Large waist nearly doubles risk of premature death

In collaboration with the Press Association

European scientists have found that having a large waistline can almost double a person's risk of dying prematurely, even if their body mass index (BMI) is 'normal'.

The study, which looked at 359,387 people from nine European countries, suggests that doctors should measure a patient's waistline and hips as well as calculating their BMI when carrying out standard health checks.

The new research forms part of the European Prospective Investigation into Cancer and Nutrition (EPIC), one of the largest long-term prospective studies in the world, which is part-funded by Cancer Research UK.

Lead author Dr Tobias Pischon, from the German Institute of Human Nutrition in Potsdam-Rehbrucke, said: "The most important result of our study is the finding that not just being overweight, but also the distribution of body fat, affects the risk of premature death of each individual.

"Abdominal fat is not only a mere energy depot, but it also releases messenger substances that can contribute to the development of chronic diseases. This may be the reason for the link."

Researchers from a number of European institutions, including Imperial College London, found that among people with the same BMI, the risk of premature death increases in a linear fashion as waist circumference increased.

People with a larger waist in excess of 120cm for men and 100cm for women had around double the risk of premature death when compared against people with a smaller waist (less than 80cm for men and 65 for women).

For every additional 5cm in waist circumference, the risk of death increased by 17 per cent in men and 13 per cent in women.

A person's waist-to-hip ratio was also found to influence mortality risk. Every additional 0.1 unit increase in waist-to-hip ratio was linked with a 34 per cent higher mortality risk in men and a 24 per cent higher risk in women.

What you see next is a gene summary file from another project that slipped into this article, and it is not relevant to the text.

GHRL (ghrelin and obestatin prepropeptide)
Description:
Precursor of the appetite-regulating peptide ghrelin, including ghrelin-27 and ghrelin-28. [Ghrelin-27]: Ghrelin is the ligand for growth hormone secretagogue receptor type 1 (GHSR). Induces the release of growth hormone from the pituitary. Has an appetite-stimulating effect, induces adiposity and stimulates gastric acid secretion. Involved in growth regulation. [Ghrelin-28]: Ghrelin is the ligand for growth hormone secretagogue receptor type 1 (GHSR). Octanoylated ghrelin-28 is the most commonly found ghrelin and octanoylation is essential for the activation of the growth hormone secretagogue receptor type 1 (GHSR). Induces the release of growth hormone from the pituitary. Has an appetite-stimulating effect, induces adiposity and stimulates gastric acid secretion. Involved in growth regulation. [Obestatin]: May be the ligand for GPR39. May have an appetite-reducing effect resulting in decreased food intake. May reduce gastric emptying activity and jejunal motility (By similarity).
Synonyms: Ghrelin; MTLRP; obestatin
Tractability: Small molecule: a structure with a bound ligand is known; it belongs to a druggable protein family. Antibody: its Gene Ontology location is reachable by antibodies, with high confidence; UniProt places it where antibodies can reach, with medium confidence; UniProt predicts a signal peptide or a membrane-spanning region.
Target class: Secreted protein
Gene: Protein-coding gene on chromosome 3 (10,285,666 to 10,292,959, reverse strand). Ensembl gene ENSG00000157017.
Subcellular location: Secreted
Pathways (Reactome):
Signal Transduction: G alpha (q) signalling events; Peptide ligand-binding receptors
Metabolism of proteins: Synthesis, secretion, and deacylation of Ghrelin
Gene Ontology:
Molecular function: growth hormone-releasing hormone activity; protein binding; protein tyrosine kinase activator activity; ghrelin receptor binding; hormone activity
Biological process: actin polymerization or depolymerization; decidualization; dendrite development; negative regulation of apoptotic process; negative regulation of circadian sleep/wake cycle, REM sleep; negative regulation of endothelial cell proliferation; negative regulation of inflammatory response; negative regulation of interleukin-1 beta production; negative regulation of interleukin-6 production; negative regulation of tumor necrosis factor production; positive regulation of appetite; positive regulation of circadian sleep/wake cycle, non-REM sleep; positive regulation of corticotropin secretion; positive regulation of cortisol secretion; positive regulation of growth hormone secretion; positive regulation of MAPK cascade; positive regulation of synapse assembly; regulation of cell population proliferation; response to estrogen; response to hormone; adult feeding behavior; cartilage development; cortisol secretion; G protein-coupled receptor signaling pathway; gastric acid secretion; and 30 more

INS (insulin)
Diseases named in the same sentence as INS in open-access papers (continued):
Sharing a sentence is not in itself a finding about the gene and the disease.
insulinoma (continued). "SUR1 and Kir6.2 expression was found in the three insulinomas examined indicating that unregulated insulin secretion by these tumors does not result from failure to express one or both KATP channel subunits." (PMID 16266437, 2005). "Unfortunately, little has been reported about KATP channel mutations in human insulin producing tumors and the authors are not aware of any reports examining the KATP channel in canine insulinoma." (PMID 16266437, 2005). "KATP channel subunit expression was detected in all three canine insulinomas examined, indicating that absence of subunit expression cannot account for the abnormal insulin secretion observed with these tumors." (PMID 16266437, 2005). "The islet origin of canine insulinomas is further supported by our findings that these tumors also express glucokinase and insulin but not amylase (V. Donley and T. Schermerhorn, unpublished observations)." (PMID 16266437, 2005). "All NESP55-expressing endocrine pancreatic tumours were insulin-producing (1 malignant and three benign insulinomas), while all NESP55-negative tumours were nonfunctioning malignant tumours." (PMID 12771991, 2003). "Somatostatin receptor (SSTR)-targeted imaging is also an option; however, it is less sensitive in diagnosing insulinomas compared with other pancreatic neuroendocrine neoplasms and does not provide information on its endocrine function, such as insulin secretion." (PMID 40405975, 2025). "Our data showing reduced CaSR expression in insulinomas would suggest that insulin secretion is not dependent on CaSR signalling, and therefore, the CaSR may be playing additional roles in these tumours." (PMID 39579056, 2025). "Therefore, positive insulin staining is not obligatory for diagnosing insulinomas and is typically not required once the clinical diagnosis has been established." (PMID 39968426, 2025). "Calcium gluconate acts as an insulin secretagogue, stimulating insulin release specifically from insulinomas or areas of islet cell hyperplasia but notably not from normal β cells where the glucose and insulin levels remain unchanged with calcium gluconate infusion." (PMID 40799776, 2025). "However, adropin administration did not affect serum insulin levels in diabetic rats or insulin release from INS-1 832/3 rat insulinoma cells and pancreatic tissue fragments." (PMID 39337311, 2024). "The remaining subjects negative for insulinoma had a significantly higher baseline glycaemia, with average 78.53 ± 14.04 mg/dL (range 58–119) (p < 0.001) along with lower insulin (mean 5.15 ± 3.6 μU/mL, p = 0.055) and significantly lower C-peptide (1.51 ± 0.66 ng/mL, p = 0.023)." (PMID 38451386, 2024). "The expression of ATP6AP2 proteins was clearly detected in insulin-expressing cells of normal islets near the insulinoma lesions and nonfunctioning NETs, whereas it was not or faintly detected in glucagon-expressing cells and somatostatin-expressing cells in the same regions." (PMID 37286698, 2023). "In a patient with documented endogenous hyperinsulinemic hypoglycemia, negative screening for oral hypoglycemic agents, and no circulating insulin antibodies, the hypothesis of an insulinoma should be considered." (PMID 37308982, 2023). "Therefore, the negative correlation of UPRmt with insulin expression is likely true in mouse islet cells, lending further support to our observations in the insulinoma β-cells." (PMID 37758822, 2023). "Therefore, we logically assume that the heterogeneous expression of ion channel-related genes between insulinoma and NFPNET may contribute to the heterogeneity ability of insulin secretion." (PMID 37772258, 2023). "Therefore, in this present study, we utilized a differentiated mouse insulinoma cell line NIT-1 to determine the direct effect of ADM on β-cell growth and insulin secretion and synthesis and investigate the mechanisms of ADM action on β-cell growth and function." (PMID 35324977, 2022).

Commenting on the findings, which are published in the New England Journal of Medicine, Dr Elizabeth Spencer, Cancer Research UK epidemiologist and one of the study's authors, said: "This large European study clearly shows that a large waist - as well as being overweight - seriously increases the risk of death. Even if people have a normal body weight for their height, extra weight around the abdomen increases risk.

"If doctors were to focus on waist and hip circumferences as well as body weight it could be an effective addition to routine medical practice."

Professor Elio Riboli from Imperial College London's Department of Epidemiology and Public Health , who also worked on the study, said that he was "surprised" by how powerful the effect of waist size appears to be on health and premature death risk.

The expert, who coordinated the study, said: "Our study shows that accumulating excess fat around your middle can put your health at risk even if your weight is normal based on body mass index scores. There aren't many simple individual characteristics that can increase a person's risk of premature death to this extent, independently from smoking and drinking."

The professor continued: "The good news is that you don't need to take an expensive test and wait ages for the result to assess this aspect of your health - it costs virtually nothing to measure your waist and hip size.

"If you have a large waist, you probably need to increase the amount of exercise you do every day, avoid excessive alcohol consumption and improve your diet. This could make a huge difference in reducing your risk of an early death."

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